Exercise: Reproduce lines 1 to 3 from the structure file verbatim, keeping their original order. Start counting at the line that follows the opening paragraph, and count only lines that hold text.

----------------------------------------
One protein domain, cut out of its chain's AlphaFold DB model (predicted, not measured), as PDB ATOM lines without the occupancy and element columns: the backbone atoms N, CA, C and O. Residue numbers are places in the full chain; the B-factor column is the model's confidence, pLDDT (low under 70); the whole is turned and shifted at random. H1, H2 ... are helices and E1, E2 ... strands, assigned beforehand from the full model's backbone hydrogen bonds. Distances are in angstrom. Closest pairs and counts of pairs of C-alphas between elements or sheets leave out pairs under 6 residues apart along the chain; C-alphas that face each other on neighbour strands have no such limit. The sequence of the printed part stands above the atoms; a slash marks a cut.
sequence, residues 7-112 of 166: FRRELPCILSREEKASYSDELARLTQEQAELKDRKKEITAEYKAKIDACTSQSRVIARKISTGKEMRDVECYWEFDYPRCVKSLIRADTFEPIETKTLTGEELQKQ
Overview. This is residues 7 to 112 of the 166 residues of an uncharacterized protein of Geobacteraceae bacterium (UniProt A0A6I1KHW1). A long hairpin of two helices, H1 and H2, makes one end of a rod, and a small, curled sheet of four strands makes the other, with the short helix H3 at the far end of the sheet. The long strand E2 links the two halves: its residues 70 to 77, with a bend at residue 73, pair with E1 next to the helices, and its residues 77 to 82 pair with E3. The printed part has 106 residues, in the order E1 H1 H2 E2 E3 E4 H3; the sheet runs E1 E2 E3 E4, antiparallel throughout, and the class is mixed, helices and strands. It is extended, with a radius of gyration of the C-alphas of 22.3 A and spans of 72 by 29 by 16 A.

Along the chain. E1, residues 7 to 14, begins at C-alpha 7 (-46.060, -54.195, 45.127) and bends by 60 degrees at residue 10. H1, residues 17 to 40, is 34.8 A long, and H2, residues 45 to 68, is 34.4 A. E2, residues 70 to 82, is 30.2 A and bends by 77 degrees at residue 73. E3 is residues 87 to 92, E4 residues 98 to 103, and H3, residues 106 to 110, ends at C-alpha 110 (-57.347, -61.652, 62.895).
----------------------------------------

sequence, residues 7-112 of 166: FRRELPCILSREEKASYSDELARLTQEQAELKDRKKEITAEYKAKIDACTSQSRVIARKISTGKEMRDVECYWEFDYPRCVKSLIRADTFEPIETKTLTGEELQKQ
Overview. This is residues 7 to 112 of the 166 residues of an uncharacterized protein of Geobacteraceae bacterium (UniProt A0A6I1KHW1). A long hairpin of two helices, H1 and H2, makes one end of a rod, and a small, curled sheet of four strands makes the other, with the short helix H3 at the far end of the sheet. The long strand E2 links the two halves: its residues 70 to 77, with a bend at residue 73, pair with E1 next to the helices, and its residues 77 to 82 pair with E3. The printed part has 106 residues, in the order E1 H1 H2 E2 E3 E4 H3; the sheet runs E1 E2 E3 E4, antiparallel throughout, and the class is mixed, helices and strands. It is extended, with a radius of gyration of the C-alphas of 22.3 A and spans of 72 by 29 by 16 A.

Along the chain. E1, residues 7 to 14, begins at C-alpha 7 (-46.060, -54.195, 45.127) and bends by 60 degrees at residue 10. H1, residues 17 to 40, is 34.8 A long, and H2, residues 45 to 68, is 34.4 A. E2, residues 70 to 82, is 30.2 A and bends by 77 degrees at residue 73. E3 is residues 87 to 92, E4 residues 98 to 103, and H3, residues 106 to 110, ends at C-alpha 110 (-57.347, -61.652, 62.895).